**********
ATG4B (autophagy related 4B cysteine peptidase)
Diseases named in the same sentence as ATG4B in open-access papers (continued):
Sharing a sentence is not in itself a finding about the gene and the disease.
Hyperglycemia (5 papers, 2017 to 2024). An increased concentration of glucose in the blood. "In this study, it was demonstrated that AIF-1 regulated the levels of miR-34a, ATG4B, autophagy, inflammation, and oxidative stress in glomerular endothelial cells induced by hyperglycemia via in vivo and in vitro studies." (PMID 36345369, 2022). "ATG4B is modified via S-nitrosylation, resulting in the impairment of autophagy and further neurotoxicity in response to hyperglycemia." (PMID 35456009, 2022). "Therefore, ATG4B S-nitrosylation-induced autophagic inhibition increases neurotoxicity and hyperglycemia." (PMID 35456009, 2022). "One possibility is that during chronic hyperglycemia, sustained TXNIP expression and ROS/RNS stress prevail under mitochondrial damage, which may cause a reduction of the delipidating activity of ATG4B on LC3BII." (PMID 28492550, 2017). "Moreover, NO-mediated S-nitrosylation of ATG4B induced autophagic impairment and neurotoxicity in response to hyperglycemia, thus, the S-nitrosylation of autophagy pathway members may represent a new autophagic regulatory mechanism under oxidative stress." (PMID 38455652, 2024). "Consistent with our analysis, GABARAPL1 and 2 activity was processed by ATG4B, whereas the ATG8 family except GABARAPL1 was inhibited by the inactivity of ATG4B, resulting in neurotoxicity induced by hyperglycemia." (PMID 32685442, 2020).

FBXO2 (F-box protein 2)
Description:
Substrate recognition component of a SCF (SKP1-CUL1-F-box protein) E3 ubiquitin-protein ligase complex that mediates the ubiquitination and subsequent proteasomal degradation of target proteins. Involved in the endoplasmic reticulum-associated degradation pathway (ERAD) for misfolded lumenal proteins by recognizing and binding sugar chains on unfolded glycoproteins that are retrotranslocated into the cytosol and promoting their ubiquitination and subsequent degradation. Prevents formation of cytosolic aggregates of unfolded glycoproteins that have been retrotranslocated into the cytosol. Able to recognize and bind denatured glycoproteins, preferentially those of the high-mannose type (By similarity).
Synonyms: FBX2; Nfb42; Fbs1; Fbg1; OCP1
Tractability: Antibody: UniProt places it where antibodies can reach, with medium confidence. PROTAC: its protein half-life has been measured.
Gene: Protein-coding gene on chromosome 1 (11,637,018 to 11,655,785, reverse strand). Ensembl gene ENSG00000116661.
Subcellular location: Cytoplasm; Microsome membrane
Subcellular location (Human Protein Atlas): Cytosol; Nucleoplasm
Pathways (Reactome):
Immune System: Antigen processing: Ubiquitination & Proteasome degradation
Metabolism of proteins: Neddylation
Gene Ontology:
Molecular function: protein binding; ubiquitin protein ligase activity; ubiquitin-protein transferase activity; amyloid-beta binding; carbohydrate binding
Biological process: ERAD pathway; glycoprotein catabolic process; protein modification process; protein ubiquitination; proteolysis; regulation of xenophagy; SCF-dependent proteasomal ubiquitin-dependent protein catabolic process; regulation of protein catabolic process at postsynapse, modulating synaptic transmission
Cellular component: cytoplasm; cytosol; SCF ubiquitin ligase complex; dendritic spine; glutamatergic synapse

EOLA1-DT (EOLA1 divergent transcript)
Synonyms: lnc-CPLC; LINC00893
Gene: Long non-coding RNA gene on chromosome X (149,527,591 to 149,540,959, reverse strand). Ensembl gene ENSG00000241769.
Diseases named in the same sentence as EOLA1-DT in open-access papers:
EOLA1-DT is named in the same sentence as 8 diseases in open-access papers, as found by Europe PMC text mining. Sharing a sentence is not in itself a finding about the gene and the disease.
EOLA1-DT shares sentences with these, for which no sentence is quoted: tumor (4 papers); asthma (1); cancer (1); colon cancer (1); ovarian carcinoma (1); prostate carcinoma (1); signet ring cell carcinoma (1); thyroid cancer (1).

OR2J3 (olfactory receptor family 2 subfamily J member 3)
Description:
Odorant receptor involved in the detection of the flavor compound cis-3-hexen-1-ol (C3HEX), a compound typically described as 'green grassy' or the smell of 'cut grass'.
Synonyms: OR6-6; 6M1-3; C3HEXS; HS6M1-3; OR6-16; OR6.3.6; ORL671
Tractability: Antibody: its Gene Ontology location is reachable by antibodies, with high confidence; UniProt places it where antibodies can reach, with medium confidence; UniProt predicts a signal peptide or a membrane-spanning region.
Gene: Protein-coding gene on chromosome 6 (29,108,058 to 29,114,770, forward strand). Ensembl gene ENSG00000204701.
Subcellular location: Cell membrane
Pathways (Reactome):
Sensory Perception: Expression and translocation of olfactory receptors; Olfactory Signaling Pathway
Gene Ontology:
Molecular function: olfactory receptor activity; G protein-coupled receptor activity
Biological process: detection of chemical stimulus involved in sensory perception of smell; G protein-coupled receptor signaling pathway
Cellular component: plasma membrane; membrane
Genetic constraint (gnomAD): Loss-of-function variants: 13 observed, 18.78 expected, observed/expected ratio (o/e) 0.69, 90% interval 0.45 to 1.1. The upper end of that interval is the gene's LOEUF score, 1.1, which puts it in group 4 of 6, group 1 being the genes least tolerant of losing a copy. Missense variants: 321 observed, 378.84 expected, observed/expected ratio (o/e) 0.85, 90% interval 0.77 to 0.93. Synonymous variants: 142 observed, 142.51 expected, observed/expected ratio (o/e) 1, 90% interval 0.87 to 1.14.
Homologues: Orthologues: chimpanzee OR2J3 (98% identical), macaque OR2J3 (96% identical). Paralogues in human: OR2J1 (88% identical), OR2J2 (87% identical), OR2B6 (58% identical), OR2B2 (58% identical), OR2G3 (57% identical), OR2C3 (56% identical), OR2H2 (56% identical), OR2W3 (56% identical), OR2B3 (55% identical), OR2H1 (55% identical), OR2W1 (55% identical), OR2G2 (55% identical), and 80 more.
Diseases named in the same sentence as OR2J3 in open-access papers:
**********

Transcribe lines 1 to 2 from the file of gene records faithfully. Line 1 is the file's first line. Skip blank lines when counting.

ATG4B (autophagy related 4B cysteine peptidase)
Diseases named in the same sentence as ATG4B in open-access papers (continued):